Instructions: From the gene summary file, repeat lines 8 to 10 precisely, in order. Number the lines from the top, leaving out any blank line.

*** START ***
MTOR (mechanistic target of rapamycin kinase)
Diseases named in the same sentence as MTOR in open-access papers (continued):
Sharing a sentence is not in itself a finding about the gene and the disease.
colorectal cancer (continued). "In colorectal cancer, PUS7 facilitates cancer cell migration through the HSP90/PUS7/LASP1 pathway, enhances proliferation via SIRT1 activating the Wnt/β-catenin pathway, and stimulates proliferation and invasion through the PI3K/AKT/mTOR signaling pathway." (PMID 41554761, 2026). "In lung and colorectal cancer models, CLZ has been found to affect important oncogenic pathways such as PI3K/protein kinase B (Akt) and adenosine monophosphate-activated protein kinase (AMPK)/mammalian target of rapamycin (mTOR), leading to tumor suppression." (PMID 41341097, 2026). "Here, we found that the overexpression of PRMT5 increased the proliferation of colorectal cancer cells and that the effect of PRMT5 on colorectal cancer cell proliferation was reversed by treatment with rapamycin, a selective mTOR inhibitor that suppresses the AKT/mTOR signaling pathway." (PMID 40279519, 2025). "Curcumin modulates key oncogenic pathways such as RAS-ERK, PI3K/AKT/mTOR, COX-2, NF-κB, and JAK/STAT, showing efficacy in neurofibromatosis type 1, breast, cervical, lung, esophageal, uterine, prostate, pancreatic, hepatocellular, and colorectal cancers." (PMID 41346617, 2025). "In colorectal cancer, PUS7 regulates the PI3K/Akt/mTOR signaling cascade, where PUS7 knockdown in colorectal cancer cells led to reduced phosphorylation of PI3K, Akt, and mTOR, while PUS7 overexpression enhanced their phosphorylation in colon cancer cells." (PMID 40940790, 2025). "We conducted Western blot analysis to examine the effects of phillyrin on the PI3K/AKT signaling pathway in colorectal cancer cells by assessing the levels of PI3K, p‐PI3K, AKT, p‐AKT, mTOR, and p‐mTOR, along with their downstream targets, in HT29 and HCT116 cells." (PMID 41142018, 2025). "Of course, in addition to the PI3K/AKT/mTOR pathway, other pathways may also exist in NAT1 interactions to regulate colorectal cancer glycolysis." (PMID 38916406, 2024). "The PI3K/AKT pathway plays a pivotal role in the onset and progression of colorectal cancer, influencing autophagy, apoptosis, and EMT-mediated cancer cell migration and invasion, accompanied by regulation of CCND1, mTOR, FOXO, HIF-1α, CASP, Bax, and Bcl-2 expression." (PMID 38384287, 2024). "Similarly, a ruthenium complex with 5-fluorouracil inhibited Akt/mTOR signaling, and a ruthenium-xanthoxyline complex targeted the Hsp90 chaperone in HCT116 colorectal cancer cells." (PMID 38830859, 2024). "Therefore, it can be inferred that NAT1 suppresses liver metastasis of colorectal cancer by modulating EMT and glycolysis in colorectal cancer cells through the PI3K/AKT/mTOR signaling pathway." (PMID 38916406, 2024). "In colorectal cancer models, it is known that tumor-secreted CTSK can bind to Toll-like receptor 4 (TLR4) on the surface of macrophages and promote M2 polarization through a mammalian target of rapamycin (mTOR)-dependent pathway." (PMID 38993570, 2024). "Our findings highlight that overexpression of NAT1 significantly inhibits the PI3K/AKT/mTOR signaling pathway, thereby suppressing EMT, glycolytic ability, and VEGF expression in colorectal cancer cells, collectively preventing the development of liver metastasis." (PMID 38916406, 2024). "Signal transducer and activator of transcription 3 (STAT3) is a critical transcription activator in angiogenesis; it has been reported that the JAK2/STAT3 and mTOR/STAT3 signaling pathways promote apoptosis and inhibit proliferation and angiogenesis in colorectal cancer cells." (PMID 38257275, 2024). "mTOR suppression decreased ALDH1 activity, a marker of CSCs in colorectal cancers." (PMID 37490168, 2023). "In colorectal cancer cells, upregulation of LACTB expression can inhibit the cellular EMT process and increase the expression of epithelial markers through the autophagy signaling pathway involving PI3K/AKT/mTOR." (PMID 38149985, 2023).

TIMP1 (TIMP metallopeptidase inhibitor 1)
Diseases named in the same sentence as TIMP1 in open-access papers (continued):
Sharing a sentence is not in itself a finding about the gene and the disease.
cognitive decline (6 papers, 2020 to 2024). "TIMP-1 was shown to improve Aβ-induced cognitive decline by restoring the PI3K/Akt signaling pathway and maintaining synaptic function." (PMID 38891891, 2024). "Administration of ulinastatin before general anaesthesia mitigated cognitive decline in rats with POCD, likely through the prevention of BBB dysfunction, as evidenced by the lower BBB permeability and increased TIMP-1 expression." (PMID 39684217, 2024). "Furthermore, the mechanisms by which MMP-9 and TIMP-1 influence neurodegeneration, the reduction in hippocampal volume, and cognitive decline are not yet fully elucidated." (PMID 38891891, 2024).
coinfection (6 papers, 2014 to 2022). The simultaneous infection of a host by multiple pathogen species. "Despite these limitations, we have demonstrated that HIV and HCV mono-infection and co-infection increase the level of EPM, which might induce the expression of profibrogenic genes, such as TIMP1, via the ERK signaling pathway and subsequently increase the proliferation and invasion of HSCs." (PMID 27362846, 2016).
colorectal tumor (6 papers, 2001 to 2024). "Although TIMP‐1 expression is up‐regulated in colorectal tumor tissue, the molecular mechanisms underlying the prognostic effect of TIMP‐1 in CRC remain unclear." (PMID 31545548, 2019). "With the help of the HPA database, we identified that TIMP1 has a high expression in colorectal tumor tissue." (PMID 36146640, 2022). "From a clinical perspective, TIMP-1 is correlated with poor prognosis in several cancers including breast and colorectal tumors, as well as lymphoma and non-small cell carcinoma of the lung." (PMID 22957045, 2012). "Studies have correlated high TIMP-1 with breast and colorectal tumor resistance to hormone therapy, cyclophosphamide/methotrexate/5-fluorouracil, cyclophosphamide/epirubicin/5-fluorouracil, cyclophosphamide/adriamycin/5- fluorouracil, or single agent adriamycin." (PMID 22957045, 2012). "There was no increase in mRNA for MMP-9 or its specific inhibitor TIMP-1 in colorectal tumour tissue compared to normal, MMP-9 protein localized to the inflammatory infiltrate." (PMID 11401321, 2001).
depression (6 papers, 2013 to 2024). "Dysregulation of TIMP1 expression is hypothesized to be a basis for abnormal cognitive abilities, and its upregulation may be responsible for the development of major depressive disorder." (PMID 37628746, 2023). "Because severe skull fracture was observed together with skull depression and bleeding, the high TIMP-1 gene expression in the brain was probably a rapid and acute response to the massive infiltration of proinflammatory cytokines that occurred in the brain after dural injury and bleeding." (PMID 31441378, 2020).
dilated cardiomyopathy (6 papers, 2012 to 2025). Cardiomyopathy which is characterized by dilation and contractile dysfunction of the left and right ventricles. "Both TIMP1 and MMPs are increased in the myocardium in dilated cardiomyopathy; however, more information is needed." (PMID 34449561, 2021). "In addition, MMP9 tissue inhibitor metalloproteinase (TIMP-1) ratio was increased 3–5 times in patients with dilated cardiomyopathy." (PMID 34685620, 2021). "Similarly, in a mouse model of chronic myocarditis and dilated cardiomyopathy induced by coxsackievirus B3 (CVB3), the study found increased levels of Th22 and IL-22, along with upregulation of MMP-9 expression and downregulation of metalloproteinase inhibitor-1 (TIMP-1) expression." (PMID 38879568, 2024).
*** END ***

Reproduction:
cognitive decline (6 papers, 2020 to 2024). "TIMP-1 was shown to improve Aβ-induced cognitive decline by restoring the PI3K/Akt signaling pathway and maintaining synaptic function." (PMID 38891891, 2024). "Administration of ulinastatin before general anaesthesia mitigated cognitive decline in rats with POCD, likely through the prevention of BBB dysfunction, as evidenced by the lower BBB permeability and increased TIMP-1 expression." (PMID 39684217, 2024). "Furthermore, the mechanisms by which MMP-9 and TIMP-1 influence neurodegeneration, the reduction in hippocampal volume, and cognitive decline are not yet fully elucidated." (PMID 38891891, 2024).
coinfection (6 papers, 2014 to 2022). The simultaneous infection of a host by multiple pathogen species. "Despite these limitations, we have demonstrated that HIV and HCV mono-infection and co-infection increase the level of EPM, which might induce the expression of profibrogenic genes, such as TIMP1, via the ERK signaling pathway and subsequently increase the proliferation and invasion of HSCs." (PMID 27362846, 2016).
colorectal tumor (6 papers, 2001 to 2024). "Although TIMP‐1 expression is up‐regulated in colorectal tumor tissue, the molecular mechanisms underlying the prognostic effect of TIMP‐1 in CRC remain unclear." (PMID 31545548, 2019). "With the help of the HPA database, we identified that TIMP1 has a high expression in colorectal tumor tissue." (PMID 36146640, 2022). "From a clinical perspective, TIMP-1 is correlated with poor prognosis in several cancers including breast and colorectal tumors, as well as lymphoma and non-small cell carcinoma of the lung." (PMID 22957045, 2012). "Studies have correlated high TIMP-1 with breast and colorectal tumor resistance to hormone therapy, cyclophosphamide/methotrexate/5-fluorouracil, cyclophosphamide/epirubicin/5-fluorouracil, cyclophosphamide/adriamycin/5- fluorouracil, or single agent adriamycin." (PMID 22957045, 2012). "There was no increase in mRNA for MMP-9 or its specific inhibitor TIMP-1 in colorectal tumour tissue compared to normal, MMP-9 protein localized to the inflammatory infiltrate." (PMID 11401321, 2001).